A “PEACEFUL BATTLE WITH THE AMERICAN RIFLEMEN”
LEECH, Arthur Blennerhassett. Irish Riflemen in America. London / New York: Edward Stanford / Van Nostrand, 1875. Octavo, publisher's gilt-stamped burgundy cloth. $1100.
First edition of this lively record of the first match between Irish and American rifleman, held at Long Island in 1874, boldly inscribed by the book’s author and Irish Team captain, “With Arthur B. Leech’s compliments,” complete with folding map showing a color outline of the team’s adventures across America.
Irish Riflemen in America tells of the team's historic 1874 match at Creedmore in Long Island. "The Irish Team had just won the coveted Elcho shield match at the annual 1873 Wimbledon meeting, with a record score, and were clearly the undisputed champions of long range shooting" (Precision Shooting Magazine). With that victory the Irish Rifle Association sent out a challenge that was met by the Amateur Rifle Club of New York. Hundreds assembled to watch as the Irish, for "the first time in the Rifle-Shooting History of the country, were in a position to offer peaceful battle to their American cousins" (14). To the surprise of many, however, the Americans scored a narrow victory, for "had a member of the Irish team not fired one shot on the wrong target the Irish team would have been the winners. After the match the Irish team was hosted across much of the United States. President Grant received them with much pomp, as did a young Cavalry officer named Custer." On returning home Major Arthur Leech, the team's captain, penned this account of the match and his team's subsequent adventures across America. "Tradition says that 1,000 copies were printed. Irish Riflemen in America is today one of the very hardest books to locate on the collector's market" (Precision Shooting Magazine). Complete with folding map outlined in color, over 15 plates (five in color), and numerous in-text illustrations. Occasional light marginalia.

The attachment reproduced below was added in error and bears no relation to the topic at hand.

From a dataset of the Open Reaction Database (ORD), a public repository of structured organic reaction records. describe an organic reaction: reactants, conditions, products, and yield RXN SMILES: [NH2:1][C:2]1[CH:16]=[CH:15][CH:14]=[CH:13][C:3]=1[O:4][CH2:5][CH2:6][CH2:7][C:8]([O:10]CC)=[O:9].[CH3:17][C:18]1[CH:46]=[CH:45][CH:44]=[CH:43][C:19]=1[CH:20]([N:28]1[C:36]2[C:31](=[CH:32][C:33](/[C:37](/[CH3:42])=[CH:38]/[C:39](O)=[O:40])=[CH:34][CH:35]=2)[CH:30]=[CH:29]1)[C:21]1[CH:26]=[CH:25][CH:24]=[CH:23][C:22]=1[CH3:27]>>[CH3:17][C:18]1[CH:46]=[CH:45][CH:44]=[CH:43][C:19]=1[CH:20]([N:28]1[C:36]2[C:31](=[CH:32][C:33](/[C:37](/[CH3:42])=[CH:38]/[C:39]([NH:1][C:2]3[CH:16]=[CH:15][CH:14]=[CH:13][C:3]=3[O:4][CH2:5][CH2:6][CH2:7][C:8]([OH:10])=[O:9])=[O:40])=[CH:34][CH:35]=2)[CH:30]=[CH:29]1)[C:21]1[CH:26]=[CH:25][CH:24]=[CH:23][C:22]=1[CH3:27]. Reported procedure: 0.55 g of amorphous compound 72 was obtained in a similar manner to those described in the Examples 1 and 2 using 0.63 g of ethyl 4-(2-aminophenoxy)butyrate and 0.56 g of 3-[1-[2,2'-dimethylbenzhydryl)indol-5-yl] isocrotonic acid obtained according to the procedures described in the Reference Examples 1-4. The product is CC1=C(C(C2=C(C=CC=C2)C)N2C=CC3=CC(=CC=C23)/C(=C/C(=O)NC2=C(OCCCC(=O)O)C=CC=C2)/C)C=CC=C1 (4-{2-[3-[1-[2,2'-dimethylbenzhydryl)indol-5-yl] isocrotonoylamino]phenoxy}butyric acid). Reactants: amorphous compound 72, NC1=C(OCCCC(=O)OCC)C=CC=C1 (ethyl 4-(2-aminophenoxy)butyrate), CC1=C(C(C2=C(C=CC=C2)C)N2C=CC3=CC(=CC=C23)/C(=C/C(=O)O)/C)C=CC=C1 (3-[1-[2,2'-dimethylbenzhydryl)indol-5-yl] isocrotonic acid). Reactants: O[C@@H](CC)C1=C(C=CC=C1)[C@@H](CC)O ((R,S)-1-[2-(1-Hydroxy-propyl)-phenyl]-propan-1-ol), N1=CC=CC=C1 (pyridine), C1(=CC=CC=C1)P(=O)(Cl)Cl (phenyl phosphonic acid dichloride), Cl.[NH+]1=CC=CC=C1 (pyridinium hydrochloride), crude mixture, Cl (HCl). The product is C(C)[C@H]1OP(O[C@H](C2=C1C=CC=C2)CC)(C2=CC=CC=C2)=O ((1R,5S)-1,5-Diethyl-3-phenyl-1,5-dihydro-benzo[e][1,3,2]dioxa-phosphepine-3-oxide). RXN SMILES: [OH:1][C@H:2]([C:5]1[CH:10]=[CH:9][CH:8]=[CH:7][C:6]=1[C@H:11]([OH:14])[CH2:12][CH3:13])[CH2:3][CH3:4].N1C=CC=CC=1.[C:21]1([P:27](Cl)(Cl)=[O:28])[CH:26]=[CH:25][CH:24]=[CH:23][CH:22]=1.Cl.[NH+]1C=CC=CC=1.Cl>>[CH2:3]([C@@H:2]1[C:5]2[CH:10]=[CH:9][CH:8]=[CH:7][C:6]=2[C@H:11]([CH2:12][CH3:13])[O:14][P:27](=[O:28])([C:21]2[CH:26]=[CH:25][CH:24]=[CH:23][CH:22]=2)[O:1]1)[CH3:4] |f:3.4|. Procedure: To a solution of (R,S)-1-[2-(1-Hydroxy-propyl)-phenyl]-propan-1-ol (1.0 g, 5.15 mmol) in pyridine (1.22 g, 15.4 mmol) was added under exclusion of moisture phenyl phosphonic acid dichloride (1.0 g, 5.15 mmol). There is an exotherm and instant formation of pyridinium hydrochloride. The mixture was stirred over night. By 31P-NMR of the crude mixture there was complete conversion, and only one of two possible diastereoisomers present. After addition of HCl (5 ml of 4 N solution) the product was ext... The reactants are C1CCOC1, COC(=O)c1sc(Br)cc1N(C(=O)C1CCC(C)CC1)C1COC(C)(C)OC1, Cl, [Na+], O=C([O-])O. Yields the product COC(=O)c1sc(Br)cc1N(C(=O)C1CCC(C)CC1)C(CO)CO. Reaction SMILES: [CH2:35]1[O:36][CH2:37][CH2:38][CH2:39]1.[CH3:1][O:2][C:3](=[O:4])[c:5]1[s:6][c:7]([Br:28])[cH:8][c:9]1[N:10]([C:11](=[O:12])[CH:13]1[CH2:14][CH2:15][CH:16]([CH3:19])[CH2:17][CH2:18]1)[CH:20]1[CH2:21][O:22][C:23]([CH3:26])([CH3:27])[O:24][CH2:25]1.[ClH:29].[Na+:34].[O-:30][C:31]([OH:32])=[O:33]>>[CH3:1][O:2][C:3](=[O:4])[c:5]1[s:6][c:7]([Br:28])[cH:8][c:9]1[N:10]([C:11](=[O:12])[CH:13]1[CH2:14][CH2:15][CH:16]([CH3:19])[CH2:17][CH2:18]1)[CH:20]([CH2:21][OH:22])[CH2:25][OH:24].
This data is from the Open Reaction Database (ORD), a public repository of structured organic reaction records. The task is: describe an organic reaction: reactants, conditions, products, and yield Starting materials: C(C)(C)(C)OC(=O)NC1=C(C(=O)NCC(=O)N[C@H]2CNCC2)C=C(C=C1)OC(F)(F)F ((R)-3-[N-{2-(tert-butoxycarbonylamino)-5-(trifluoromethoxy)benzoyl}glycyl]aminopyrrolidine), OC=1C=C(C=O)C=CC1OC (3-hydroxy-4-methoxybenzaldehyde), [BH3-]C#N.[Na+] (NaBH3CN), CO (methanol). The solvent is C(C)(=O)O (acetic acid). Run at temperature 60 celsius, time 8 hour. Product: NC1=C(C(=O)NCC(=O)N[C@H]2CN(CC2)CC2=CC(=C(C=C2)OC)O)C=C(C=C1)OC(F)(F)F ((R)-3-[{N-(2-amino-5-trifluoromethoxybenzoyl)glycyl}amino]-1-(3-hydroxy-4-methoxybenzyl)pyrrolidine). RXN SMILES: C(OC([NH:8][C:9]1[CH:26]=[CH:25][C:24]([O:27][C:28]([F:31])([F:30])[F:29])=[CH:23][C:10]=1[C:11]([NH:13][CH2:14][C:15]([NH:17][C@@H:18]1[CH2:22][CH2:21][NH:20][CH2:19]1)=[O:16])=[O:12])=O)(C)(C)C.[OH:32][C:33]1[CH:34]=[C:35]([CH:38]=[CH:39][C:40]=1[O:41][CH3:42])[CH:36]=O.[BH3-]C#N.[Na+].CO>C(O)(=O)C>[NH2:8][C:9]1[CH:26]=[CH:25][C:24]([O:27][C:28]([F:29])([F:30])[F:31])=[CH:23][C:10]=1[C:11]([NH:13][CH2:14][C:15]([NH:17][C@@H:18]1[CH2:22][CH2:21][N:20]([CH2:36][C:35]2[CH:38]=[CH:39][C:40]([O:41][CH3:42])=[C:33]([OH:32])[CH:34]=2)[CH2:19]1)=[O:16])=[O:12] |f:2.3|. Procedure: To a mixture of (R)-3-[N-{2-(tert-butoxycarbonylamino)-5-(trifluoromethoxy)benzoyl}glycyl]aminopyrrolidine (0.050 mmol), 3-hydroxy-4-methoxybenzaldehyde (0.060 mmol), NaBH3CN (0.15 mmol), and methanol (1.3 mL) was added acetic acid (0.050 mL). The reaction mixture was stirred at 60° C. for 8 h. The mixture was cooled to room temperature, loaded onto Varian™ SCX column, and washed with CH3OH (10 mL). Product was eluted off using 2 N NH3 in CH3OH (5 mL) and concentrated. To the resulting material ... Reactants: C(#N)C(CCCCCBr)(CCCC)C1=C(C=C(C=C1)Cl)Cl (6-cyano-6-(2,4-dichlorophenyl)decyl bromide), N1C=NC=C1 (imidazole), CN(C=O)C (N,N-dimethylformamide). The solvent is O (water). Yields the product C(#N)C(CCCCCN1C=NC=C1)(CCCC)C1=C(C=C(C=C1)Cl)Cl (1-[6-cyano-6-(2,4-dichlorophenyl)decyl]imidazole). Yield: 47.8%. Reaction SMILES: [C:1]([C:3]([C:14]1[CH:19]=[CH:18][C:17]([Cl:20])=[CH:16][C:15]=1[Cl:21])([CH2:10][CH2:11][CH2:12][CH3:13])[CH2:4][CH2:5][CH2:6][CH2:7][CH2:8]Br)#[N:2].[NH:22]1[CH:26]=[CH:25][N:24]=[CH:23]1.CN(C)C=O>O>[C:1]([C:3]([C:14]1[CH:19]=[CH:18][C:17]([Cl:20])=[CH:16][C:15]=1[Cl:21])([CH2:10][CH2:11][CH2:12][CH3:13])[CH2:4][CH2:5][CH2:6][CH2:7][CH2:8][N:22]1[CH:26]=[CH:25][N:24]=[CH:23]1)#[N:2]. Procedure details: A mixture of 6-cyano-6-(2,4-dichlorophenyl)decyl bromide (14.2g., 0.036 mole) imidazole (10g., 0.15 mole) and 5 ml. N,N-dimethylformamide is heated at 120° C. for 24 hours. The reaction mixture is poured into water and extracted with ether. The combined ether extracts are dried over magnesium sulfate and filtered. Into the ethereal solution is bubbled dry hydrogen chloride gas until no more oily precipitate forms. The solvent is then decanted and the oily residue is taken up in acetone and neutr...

Interior fine, light edge-wear, faint soiling to bright gilt cloth. A handsome near-fine copy, scarce inscribed.